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The Renegade Garden

The Stick Man brings unpredictability and sustainability to Lewis Ginter.

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“I like the idea that you can fail, because most of the process is beyond your control.” The latest creation by sculptor Patrick Dougherty, aka the Stick Man, stands in the Anderson Wildflower Meadow at Lewis Ginter Botanical Garden. - SCOTT ELMQUIST
  • Scott Elmquist
  • “I like the idea that you can fail, because most of the process is beyond your control.” The latest creation by sculptor Patrick Dougherty, aka the Stick Man, stands in the Anderson Wildflower Meadow at Lewis Ginter Botanical Garden.

On a cold morning in early May, rain falls at the end of an overgrown road on a Hanover County farm. Volunteers from Lewis Ginter Botanical Garden bundle sweet gum saplings and sticks for renowned sculptor Patrick Dougherty, also known as the Stick Man. During the next three weeks, Dougherty and the volunteers will use the materials for a sculpture in the Anderson Wildflower Meadow at Lewis Ginter.

Volunteer Lisa Watts takes a break under a shelter with Deep Run High School student Chris Corsello. He’s autistic, and Watts has been his aide for 10 years. At first she was skeptical about the project, she says: “When I first heard about it I thought it was kind of weird. But there’s a vitality to it. It brings everybody together.”

Initial skepticism followed by devotion trails Dougherty around the world. Since the mid-1980s he’s worked at various museums, parks and botanical gardens, his stick sculptures spinning up from the ground both chaotic and precise, like dwellings from a dream.

Dougherty never knows exactly what awaits him at each site. “I like the renegade aspect of this,” he says. “I like the idea that you can fail, because most of the process is beyond your control. You’re forming it as you problem solve it. You don’t know all the answers ahead of time. Every organization I work for is incredibly different. They all have different strengths and weaknesses and so that makes it really fun.”

A few days later, Corsello and Watts are at Lewis Ginter, stripping leaves from branches. “He has no idea how this will come together,” Corsello says of Watts. “It’s going to be exciting for him to see the final project.”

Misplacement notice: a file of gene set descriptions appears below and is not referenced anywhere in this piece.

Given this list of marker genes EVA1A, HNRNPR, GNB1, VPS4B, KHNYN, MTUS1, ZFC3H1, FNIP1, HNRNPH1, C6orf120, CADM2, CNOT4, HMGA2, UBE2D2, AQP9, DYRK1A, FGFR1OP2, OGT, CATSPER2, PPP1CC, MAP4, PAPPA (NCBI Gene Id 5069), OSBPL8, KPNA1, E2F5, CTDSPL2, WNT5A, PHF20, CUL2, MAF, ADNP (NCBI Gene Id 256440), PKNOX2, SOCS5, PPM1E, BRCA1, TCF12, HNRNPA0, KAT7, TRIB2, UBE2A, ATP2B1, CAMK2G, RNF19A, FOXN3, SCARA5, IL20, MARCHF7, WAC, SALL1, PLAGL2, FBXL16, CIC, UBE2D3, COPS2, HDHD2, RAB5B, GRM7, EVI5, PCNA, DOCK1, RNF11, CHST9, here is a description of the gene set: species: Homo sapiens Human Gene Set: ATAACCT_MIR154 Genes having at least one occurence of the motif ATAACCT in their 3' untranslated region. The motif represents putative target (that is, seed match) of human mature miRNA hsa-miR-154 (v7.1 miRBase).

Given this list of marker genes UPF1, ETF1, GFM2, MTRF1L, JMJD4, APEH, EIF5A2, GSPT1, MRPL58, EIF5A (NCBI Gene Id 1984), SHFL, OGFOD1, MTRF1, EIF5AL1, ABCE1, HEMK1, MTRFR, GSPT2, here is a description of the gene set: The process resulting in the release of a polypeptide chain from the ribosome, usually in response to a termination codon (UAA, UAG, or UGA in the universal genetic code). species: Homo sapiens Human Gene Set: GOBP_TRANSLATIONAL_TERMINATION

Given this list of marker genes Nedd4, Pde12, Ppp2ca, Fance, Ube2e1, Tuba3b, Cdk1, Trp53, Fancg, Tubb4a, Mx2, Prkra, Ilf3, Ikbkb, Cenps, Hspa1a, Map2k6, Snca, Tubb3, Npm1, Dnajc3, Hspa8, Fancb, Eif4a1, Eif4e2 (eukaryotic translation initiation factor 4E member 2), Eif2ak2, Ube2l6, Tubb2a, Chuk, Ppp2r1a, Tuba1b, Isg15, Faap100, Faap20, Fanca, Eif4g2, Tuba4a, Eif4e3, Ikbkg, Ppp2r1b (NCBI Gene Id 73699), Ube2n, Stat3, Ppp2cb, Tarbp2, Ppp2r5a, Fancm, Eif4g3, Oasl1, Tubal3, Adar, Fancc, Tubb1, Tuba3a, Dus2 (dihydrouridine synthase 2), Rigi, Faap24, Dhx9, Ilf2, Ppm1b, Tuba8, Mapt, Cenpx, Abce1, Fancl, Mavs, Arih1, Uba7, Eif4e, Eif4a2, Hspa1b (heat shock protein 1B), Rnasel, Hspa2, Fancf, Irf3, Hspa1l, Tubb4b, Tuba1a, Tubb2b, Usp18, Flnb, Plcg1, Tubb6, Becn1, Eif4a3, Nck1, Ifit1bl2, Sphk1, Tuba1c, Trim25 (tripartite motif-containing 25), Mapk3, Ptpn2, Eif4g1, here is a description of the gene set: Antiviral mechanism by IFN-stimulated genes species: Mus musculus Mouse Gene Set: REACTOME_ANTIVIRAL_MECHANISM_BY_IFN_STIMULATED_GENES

It turns out Dougherty has no idea how it will come together either. “I’m working currently on several possibilities as far as a drawing we can use as our basic inspiration,” he says. “Once you have the thing under way, you throw the drawing away because it’s more reactive, ad lib. You see something happening and try to capitalize on that.”

On top of the scaffolding during the first week, Dougherty flexes upright saplings into the windswept curve of one of the domes that forms the roof of the structure. “I wonder if you can get me another bundle,” he calls to a volunteer. “I’d like some tall ones, but they don’t have to be.”

A crew of more than 60 volunteers works with Dougherty in shifts during the three weeks. “That’s the beauty of this,” says Randee Humphrey, director of education at the garden. “The volunteers really get involved in the building of it. They’re not just handing Patrick sticks.”

“Somehow,” Dougherty says, “I’ve managed to figure out how to point people in the right direction. Maybe it goes along with my own way of dealing with sticks and things. There’s latitude, but it’s got to be with a range.”

During the second week, the sculpture takes the form of a series of domed diamonds, a first for Dougherty — and, he says, possibly his largest work.

“We think that the reason he’s taken on such an ambitious project is because the volunteers are such a good group to work with,” Humphrey says. “He’s really kind of set the bar high. I think he realized how skilled they are and how much support he would have.”

The final week, volunteers salvage sticks from the discard pile, and additional truckloads of material are brought in. Dougherty estimates they’ve used 6 tons of sticks and saplings. At last, on Saturday, May 21, Dougherty takes a stick and calls it the last one.

In a few weeks, he’ll leave for France to begin his next sculpture. What remains, besides “Diamonds in the Rough” (named at the garden’s Spring Fling), may last longer than the two years or so the sculpture will stand before becoming compost.

“I think this challenged the institution to be experimental,” Humphrey says, “to allow ourselves to lose control a bit and to allow things to happen in a way that we can’t predict. I think that’s what artists bring us to … that realization that we can’t control everything and that often the most unpredictable things are the most powerful.”

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